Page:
By C.L. Bolt
Once theology and history are separated there are insurmountable problems with the discipline. History cannot speak concerning God once this happens in an epistemology, since God as a supernatural being is not a historical fact in this false system of thought. God is no longer the kind of God who can act in history in any way that we are able to know it. Such a god is not the God of Christian Scripture. The God described in the Christian Scripture has spoken as an authority concerning His great acts in history brought about to finally accomplish the redemption of a people for Himself according to the riches of His glorious grace. In the Christian worldview, everything was created by God and for His glory; every fact of history is included.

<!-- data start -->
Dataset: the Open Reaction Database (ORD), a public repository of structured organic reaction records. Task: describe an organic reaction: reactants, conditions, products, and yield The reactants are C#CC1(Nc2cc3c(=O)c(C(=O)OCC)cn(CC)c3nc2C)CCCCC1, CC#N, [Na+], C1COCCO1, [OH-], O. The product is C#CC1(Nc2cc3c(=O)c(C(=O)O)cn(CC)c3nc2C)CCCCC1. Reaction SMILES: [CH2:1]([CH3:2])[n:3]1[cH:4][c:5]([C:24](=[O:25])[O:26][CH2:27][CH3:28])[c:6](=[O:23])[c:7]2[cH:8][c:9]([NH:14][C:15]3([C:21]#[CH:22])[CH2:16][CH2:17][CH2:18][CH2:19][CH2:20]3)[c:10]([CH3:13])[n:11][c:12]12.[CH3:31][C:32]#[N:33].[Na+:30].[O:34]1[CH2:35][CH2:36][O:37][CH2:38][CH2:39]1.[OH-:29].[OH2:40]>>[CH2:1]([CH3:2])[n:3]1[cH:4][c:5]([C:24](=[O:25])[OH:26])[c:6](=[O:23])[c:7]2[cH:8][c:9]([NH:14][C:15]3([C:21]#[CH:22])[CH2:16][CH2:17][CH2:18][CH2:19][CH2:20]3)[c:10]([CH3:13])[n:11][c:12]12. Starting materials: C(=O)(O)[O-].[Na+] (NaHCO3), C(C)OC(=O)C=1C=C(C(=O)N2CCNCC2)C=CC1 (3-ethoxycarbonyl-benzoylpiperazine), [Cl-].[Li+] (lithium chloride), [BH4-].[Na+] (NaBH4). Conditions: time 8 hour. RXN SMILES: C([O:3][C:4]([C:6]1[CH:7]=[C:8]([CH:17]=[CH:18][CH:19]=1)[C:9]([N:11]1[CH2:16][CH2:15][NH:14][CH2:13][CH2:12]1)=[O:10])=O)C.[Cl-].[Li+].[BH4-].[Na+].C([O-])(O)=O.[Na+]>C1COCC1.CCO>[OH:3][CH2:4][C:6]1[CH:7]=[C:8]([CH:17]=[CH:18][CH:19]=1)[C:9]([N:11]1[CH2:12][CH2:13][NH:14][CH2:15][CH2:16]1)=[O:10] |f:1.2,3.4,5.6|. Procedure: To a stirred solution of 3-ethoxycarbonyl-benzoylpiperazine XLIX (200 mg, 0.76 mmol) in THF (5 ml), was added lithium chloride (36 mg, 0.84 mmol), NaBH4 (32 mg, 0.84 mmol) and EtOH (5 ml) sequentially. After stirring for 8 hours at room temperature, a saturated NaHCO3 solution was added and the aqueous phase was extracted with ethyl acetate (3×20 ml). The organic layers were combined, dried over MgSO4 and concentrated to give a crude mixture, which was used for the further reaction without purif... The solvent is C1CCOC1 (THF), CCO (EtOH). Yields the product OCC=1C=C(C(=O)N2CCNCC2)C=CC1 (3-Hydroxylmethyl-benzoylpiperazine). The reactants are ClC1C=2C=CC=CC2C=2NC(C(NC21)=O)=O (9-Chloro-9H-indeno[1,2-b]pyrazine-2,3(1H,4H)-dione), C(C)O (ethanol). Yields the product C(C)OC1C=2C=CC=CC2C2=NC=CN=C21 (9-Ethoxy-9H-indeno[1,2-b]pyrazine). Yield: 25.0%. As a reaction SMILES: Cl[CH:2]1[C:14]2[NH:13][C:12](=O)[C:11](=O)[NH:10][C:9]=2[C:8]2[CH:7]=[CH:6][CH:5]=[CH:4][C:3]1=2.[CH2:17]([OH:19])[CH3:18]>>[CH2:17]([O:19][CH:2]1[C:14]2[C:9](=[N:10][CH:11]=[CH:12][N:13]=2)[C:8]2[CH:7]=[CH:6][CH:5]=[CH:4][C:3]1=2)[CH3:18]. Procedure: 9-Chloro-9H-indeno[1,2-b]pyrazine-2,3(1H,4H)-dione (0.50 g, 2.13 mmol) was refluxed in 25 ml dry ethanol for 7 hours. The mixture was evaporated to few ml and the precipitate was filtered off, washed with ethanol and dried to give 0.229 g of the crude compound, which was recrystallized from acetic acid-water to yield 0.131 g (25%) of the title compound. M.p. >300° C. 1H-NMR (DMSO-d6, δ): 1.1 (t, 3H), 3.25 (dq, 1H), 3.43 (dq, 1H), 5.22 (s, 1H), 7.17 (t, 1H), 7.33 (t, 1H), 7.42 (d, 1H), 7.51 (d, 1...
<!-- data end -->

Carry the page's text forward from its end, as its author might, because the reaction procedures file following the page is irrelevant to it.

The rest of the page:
The problems with a non-Christian approach to knowledge summarized in this introductory series can, again, be brought to bear upon history as a discipline. There are many problems with a non-Christian view of history. For example, the problem of induction is applicable to the knowability of history as well, since the uniformity of nature is necessary for speaking of currently unobservable events that happened in the past. Possibility and probability have no context to operate in given the non-Christian view of the world, as there is nothing and no one to determine them. Meaning is absent this dark view of the past, and there is certainly nothing to be learned to apply to the future. If skepticism is a problem of connection as discussed throughout this introduction, then skepticism applies especially well here when we consider whether there is any reason to suppose that historical “facts” are related to one another. There is no coincidence in history departments teaching their students that history is unknowable. It is, when one starts from the wrong presuppositions, and even if history can be known, there is no understanding of a purpose to any of its events; there is no reason why anything has happened.